Strip: Musrara is part of my ongoing “Strip” series, set in Jerusalem’s Musrara neighborhood. It is an attempt to create a living map that is both collective and subjective – a plurality of combined perspectives. Not a map of the exact measurements of the neighborhood, but of the experience of moving through it, together and alone, locals and strangers, intersecting and drifting apart. It is also a response to the prevalence of bird’s eye, all-knowing, absolute mapping and visualization tools so readily available now to anyone negotiating an unfamiliar cityscape, and to the increasingly blurred boundaries between maps, cinema, and “real time”. The form of this specific piece in the series is highly dependent on the unique stories and landscapes of Musrara.
Musrara is a neighborhood with few roads but many alleys, back passages and stairways, at the seam between east and west Jerusalem. Tenements and grand old Palestinian mansions, abandoned in 1948, are now occupied by a mix of people including young students, ultra-orthodox Jewish families, and the older generation of Morrocan Jews, who lived in the neighborhood since the 50s, when it was a mostly derelict slum in a no-mans-land near the border. Some of these were responsible for starting the Israeli Black Panther movement in the 60s and 70s, fighting for equality for Israel’s Mizrahi population, whose influence lasts to this day.
The project involves a group of three to nine “surveyors” moving through Musrara in single file, scanning the landscape with small, sideways-facing video cameras. Each person in the group generates a video “piece”. When those “pieces” are lined up next to each other, an immersive, constantly moving audio-visual panorama installation is produced. It is a personal, fragmented, rippling, expanding and contracting antithesis to the digital maps that increasingly control our geography and determine the way we perceive space. As long as the participants stay in line, the panorama is continuous. Occasionally they break rank and venture into the hidden and unmapped spaces of the neighborhood, each camera presenting an independent point of view. The view oscillates between combined real-time shots from multiple participants, to a single shot extended and delayed through time to show a rippling trace of one person’s motion, similar to the approach I used in previous Strip pieces. Inevitably, the collective panorama reforms, and continues its journey through the nooks and crannies of the neighborhood, moving from inside to outside, between day and night, always in a futile attempt to gain a total image of an unimaginably complex place. At various point conversations ensue and the piece assumes an almost documentary stance. Other moments are only about the sensation of movement through the space.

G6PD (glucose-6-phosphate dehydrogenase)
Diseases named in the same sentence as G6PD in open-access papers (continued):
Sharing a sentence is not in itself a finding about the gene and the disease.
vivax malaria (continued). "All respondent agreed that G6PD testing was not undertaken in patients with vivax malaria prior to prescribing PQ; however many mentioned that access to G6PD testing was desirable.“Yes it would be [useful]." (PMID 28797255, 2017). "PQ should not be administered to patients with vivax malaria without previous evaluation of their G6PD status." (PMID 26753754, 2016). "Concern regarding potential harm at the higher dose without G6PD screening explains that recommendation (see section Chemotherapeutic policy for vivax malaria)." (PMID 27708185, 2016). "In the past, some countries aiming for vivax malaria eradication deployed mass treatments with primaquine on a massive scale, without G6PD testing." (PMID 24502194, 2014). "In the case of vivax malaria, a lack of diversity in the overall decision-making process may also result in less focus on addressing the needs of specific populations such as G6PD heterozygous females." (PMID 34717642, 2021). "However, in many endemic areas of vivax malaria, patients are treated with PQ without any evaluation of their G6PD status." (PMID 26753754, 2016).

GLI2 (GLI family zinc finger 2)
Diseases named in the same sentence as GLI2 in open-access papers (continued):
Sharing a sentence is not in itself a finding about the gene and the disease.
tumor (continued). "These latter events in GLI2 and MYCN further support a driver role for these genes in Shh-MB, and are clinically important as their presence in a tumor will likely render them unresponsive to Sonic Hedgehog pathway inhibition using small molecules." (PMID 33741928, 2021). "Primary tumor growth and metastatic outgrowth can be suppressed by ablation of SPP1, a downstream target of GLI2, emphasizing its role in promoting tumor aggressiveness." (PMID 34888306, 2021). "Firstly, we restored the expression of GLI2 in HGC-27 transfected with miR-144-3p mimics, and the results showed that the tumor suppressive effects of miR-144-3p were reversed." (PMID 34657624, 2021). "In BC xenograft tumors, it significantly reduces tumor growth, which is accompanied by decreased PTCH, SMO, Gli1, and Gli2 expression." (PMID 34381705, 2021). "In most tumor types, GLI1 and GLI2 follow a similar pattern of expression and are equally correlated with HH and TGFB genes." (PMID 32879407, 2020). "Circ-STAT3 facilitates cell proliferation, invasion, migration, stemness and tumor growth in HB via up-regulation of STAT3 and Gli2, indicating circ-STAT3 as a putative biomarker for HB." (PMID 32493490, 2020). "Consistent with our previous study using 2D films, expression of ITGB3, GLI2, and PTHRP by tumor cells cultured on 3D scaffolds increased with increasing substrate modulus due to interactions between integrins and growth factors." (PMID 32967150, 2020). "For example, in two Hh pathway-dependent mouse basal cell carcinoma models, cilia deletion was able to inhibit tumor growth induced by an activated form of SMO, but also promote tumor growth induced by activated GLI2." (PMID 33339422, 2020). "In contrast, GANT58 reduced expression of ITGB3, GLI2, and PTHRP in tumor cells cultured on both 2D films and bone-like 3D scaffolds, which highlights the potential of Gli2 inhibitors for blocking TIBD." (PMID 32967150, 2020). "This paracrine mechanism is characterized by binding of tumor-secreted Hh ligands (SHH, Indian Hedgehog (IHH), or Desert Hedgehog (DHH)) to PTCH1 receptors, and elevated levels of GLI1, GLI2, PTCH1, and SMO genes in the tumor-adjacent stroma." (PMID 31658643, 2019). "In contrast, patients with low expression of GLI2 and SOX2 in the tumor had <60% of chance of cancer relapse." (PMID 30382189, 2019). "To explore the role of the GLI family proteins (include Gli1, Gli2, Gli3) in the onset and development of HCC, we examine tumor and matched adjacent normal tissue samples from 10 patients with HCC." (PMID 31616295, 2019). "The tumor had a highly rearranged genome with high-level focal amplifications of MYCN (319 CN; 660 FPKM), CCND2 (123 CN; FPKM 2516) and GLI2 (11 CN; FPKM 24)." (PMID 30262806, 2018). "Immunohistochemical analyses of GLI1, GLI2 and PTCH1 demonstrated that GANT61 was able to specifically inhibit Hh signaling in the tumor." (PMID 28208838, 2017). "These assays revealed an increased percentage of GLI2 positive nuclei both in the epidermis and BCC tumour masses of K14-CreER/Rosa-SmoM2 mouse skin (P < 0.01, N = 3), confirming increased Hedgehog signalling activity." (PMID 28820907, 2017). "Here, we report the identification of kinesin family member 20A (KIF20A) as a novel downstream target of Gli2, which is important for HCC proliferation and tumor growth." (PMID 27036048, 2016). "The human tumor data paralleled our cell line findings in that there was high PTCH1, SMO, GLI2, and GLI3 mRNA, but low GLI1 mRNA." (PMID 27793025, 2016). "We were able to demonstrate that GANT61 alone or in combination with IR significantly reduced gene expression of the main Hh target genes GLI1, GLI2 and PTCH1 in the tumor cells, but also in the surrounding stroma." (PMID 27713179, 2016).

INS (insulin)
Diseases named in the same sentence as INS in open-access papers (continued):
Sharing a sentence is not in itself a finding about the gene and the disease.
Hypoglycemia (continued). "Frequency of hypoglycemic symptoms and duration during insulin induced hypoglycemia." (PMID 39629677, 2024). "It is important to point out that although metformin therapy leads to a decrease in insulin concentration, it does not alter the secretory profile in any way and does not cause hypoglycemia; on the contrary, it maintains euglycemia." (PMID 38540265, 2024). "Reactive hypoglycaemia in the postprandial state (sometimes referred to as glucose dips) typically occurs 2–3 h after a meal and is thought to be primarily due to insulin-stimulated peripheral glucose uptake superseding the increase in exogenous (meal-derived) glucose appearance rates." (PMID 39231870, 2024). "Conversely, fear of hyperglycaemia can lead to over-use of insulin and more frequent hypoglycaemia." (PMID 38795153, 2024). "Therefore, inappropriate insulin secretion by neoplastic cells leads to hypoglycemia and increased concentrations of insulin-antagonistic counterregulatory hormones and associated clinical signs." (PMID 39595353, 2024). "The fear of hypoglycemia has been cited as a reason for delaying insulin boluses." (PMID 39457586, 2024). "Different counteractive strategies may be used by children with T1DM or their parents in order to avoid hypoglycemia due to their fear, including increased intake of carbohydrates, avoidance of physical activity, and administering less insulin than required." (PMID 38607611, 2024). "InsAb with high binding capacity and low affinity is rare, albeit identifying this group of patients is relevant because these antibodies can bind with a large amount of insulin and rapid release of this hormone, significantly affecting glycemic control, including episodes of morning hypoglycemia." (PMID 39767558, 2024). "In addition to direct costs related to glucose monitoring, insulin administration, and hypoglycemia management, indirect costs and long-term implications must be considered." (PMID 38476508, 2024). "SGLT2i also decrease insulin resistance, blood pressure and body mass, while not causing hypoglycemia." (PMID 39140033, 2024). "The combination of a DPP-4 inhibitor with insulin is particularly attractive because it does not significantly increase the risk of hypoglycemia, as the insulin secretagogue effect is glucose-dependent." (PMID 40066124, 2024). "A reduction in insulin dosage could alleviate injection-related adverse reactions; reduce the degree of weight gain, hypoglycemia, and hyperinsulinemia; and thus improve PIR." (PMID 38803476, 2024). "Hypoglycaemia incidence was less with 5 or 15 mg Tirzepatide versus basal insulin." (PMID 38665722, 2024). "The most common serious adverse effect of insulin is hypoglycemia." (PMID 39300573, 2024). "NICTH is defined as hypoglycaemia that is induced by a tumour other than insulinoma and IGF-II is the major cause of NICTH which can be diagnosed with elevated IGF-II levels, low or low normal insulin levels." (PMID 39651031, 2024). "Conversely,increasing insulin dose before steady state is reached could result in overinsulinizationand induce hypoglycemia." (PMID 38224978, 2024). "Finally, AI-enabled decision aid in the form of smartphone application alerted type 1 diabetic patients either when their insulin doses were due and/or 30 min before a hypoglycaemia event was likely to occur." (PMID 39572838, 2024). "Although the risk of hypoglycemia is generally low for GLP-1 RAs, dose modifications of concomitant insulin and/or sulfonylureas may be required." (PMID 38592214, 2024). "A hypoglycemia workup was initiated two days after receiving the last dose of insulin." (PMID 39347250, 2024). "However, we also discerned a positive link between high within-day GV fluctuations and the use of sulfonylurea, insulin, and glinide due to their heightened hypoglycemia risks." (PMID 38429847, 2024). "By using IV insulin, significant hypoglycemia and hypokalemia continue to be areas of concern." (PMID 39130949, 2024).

Credits: Strip / Musrara was produced with a great team of volunteers and the support of Musrara School and GoPro Israel. See here for the full credits.
Following are some installation shots:
And some still frames from the piece:
Panoramic, time delayed video installation
3 HD projections, approximate dimensions 33 x 6 feet (10 by 1.8 meters), duration 76 minutes